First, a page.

Fact Check: Nancy Pelosi Is STILL Speaker of the House -- Viral Video Only Shows 'Pro Tempore' Announcement

Fact Check

  • by: Maarten Schenk
Fact Check: Nancy Pelosi Is STILL Speaker of the House -- Viral Video Only Shows 'Pro Tempore' Announcement Still Speaker

Is Nancy Pelosi no longer Speaker of the House as the caption below a video claims? No, that's not true: Nancy Pelosi is still Speaker despite what the caption says below a viral Facebook video. The footage shows the opening of Pro Forma session of the House of Representatives on January 11, 2021 where a resolution was adopted asking Vice President Pence to consider using the 25th Amendment to remove President Trump from office. At the opening of the session a letter from Speaker Pelosi is read out appointing Rep. Deborah Dingell as "Speaker pro tempore" for this session, which is a temporary assignment and part of normal House procedures.

The claim appeared in a a Facebook post (archived here) published on January 11, 2021 that showed a clip of the House session with a caption below it that read:

Pelosi is no longer the speaker of the House - 1/11/21

This is what the post looked like on Facebook at the time of writing:

Facebook screenshot

(Source: Facebook screenshot taken on Tue Jan 12 09:37:29 2021 UTC)

The full session can be viewed in this C-SPAN clip:

C-SPAN describes the video as:

Majority Leader Steny Hoyer (D-MD) asked the House to consider a resolution calling on Vice President Pence to enact the 25th Amendment and remove President Trump from office. Representative Alex Mooney (R-WV) objected, blocking the request. The resignation of House Sergeant at Arms, Paul Irving, was also accepted. Timothy Blodgett was sworn in as the new Sergeant at Arms.

According to the transcript at the beginning following letter from Speaker Pelosi is read out:


One should note that position of "Speaker pro tempore" is temporary and does not imply resignation of the Speaker according to Chapter 34 of the House Practice: A Guide to the Rules, Precedents and Procedures of the House:

Sec. 6 . The Speaker Pro Tempore

Appointment or Election

The Speaker may appoint a Speaker pro tempore. Such an appointment
may not exceed three legislative days, except that in the case of
illness the Speaker's appointment may extend to 10 days with the
approval of the House. Rule I clause 8. For longer periods, a Speaker
pro tempore is elected by the House. Manual Sec. 632. A Member
sometimes is designated Speaker pro tempore by the Speaker and
subsequently elected by the House. Deschler Ch 6 Sec. 12.76. If the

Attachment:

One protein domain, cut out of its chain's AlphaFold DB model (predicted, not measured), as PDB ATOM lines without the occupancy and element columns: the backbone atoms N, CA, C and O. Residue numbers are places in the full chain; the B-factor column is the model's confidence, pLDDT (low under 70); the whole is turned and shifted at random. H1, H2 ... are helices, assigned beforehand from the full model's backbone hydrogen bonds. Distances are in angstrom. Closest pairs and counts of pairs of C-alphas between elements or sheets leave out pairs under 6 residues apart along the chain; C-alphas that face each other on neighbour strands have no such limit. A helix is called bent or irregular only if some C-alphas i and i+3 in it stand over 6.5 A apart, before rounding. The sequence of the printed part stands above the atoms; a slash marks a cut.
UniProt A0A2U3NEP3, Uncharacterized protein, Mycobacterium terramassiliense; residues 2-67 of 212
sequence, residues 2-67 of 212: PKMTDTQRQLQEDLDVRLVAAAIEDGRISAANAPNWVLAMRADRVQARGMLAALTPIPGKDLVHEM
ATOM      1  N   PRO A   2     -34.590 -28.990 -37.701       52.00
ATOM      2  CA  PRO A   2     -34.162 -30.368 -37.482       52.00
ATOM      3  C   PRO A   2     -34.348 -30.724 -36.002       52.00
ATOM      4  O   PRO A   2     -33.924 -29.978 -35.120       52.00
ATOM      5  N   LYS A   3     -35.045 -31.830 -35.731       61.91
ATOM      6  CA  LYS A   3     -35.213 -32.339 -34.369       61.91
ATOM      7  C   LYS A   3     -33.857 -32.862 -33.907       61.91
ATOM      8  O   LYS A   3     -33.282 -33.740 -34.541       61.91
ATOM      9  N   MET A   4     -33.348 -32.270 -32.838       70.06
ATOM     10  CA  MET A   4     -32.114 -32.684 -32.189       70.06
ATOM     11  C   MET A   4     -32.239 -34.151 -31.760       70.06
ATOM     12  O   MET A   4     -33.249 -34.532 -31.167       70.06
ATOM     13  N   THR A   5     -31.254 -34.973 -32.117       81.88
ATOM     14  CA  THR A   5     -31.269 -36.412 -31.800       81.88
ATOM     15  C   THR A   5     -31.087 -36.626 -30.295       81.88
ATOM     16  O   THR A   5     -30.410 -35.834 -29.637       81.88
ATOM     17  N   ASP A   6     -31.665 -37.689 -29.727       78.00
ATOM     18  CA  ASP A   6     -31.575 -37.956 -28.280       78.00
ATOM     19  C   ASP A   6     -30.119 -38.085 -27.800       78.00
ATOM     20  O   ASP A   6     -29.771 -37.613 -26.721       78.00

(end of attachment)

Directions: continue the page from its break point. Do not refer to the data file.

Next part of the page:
Speaker appoints a Speaker pro tempore only for purposes of signing
enrolled bills and joint resolutions, such an appointment may extend
for a ``specified period of time'' with the approval of the House.
Rule I clause 8. The Speaker may appoint two alternate Members to sign
enrolled bills. Manual Sec. 634. Under rule I clause 8(b)(3), adopted
in the 108th Congress, the Speaker is required to deliver to the Clerk
a list of Members in the order in which each shall act as Speaker pro
tempore in the case of a vacancy in the Office of Speaker.
A Speaker pro tempore is elected pursuant to resolution. Deschler
Ch 6 Sec. 14.1. The resolution may be offered by the chairman of the
majority party caucus or by the Majority Leader. Deschler Ch 6
Sec. 14. A Speaker pro tempore by designation leaves the Chair pending
the offering of a resolution electing him as Speaker pro tempore.
Deschler Ch 6 Sec. Sec. 11.7, 14.1.

An appointment as "Speaker pro tempore" happens many, many times during House proceedings, as you can verify for yourself by looking at this list from the 116th Congress, 1st session.

Pelosi was elected Speaker of the House for the 117th Congress in early January 2021.

This fact check is available at IFCN's 2020 US Elections #Chatbot on WhatsApp. Click here, for more.

  Maarten Schenk

Maarten Schenk is the co-founder and COO/CTO of Lead Stories and an expert on fake news and hoax websites. He likes to go beyond just debunking trending fake news stories and is endlessly fascinated by the dazzling variety of psychological and technical tricks used by the people and networks who intentionally spread made-up things on the internet.

Read more about or contact Maarten Schenk

About Us

International Fact-Checking Organization Meta Third-Party Fact Checker

Lead Stories is a fact checking website that is always looking for the latest false, misleading, deceptive or inaccurate stories, videos or images going viral on the internet.
Spotted something? Let us know!.

Lead Stories is a:


Subscribe to our newsletter

* indicates required

Please select all the ways you would like to hear from Lead Stories LLC:

You can unsubscribe at any time by clicking the link in the footer of our emails. For information about our privacy practices, please visit our website.

We use Mailchimp as our marketing platform. By clicking below to subscribe, you acknowledge that your information will be transferred to Mailchimp for processing. Learn more about Mailchimp's privacy practices here.

Most Read

Most Recent

Share your opinion